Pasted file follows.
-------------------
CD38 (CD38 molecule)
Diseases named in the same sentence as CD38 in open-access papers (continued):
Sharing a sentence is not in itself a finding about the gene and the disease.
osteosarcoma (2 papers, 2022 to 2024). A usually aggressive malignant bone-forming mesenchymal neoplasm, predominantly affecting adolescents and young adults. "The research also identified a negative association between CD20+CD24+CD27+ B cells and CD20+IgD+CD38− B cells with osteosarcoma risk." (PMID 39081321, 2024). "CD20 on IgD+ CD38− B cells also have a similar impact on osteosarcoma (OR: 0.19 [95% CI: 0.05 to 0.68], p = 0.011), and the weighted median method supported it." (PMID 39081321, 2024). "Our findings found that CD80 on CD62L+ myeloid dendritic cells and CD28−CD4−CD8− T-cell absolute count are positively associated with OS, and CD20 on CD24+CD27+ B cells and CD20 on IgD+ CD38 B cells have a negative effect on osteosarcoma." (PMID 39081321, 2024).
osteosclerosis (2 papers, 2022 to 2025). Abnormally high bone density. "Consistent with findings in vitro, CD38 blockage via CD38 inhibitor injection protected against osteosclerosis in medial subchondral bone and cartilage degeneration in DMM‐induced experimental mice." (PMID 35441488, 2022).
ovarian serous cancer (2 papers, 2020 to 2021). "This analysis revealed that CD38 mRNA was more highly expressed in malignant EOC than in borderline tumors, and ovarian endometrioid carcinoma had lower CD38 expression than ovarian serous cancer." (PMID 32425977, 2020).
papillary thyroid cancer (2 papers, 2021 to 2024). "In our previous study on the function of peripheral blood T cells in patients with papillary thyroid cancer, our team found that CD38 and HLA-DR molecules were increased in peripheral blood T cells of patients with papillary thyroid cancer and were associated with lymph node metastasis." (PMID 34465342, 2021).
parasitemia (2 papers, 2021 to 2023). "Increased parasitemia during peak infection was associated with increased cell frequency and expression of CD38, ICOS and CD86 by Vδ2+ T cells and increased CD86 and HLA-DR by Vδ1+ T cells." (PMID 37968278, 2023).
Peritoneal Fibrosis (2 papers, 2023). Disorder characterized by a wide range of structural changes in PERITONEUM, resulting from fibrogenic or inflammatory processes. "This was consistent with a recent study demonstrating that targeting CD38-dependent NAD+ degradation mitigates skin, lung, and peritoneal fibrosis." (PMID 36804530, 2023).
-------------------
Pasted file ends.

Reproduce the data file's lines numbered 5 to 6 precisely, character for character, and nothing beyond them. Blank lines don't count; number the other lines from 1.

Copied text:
osteosclerosis (2 papers, 2022 to 2025). Abnormally high bone density. "Consistent with findings in vitro, CD38 blockage via CD38 inhibitor injection protected against osteosclerosis in medial subchondral bone and cartilage degeneration in DMM‐induced experimental mice." (PMID 35441488, 2022).
ovarian serous cancer (2 papers, 2020 to 2021). "This analysis revealed that CD38 mRNA was more highly expressed in malignant EOC than in borderline tumors, and ovarian endometrioid carcinoma had lower CD38 expression than ovarian serous cancer." (PMID 32425977, 2020).